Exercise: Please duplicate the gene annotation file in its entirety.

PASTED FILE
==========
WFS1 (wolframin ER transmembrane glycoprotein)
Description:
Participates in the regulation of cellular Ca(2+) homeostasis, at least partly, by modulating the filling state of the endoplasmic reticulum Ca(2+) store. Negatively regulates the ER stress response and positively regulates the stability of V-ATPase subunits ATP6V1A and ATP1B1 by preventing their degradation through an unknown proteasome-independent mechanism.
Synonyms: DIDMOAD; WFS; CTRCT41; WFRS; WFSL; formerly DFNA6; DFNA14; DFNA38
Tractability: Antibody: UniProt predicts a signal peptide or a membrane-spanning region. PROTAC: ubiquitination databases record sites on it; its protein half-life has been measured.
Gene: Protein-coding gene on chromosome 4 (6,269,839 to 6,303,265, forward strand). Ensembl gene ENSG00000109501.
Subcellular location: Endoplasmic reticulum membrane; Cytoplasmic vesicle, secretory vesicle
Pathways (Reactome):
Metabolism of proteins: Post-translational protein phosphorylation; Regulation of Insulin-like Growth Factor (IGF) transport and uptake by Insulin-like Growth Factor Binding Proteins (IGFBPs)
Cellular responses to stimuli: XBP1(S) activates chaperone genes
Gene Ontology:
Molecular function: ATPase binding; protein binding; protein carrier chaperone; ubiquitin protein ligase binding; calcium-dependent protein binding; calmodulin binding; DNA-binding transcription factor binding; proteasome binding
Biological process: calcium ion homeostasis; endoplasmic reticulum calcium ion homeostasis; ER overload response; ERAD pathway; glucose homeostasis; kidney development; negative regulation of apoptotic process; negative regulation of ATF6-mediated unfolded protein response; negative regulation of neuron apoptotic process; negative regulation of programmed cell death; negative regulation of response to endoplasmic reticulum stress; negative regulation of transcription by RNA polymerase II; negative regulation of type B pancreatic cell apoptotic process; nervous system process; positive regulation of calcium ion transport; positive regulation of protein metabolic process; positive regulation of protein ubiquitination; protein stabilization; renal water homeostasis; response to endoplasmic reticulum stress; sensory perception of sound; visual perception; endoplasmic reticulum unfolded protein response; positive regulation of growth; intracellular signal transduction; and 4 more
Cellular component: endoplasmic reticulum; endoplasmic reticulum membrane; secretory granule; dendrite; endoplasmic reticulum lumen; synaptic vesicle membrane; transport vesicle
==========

WFS1 (wolframin ER transmembrane glycoprotein)
Description:
Participates in the regulation of cellular Ca(2+) homeostasis, at least partly, by modulating the filling state of the endoplasmic reticulum Ca(2+) store. Negatively regulates the ER stress response and positively regulates the stability of V-ATPase subunits ATP6V1A and ATP1B1 by preventing their degradation through an unknown proteasome-independent mechanism.
Synonyms: DIDMOAD; WFS; CTRCT41; WFRS; WFSL; formerly DFNA6; DFNA14; DFNA38
Tractability: Antibody: UniProt predicts a signal peptide or a membrane-spanning region. PROTAC: ubiquitination databases record sites on it; its protein half-life has been measured.
Gene: Protein-coding gene on chromosome 4 (6,269,839 to 6,303,265, forward strand). Ensembl gene ENSG00000109501.
Subcellular location: Endoplasmic reticulum membrane; Cytoplasmic vesicle, secretory vesicle
Pathways (Reactome):
Metabolism of proteins: Post-translational protein phosphorylation; Regulation of Insulin-like Growth Factor (IGF) transport and uptake by Insulin-like Growth Factor Binding Proteins (IGFBPs)
Cellular responses to stimuli: XBP1(S) activates chaperone genes
Gene Ontology:
Molecular function: ATPase binding; protein binding; protein carrier chaperone; ubiquitin protein ligase binding; calcium-dependent protein binding; calmodulin binding; DNA-binding transcription factor binding; proteasome binding
Biological process: calcium ion homeostasis; endoplasmic reticulum calcium ion homeostasis; ER overload response; ERAD pathway; glucose homeostasis; kidney development; negative regulation of apoptotic process; negative regulation of ATF6-mediated unfolded protein response; negative regulation of neuron apoptotic process; negative regulation of programmed cell death; negative regulation of response to endoplasmic reticulum stress; negative regulation of transcription by RNA polymerase II; negative regulation of type B pancreatic cell apoptotic process; nervous system process; positive regulation of calcium ion transport; positive regulation of protein metabolic process; positive regulation of protein ubiquitination; protein stabilization; renal water homeostasis; response to endoplasmic reticulum stress; sensory perception of sound; visual perception; endoplasmic reticulum unfolded protein response; positive regulation of growth; intracellular signal transduction; and 4 more
Cellular component: endoplasmic reticulum; endoplasmic reticulum membrane; secretory granule; dendrite; endoplasmic reticulum lumen; synaptic vesicle membrane; transport vesicle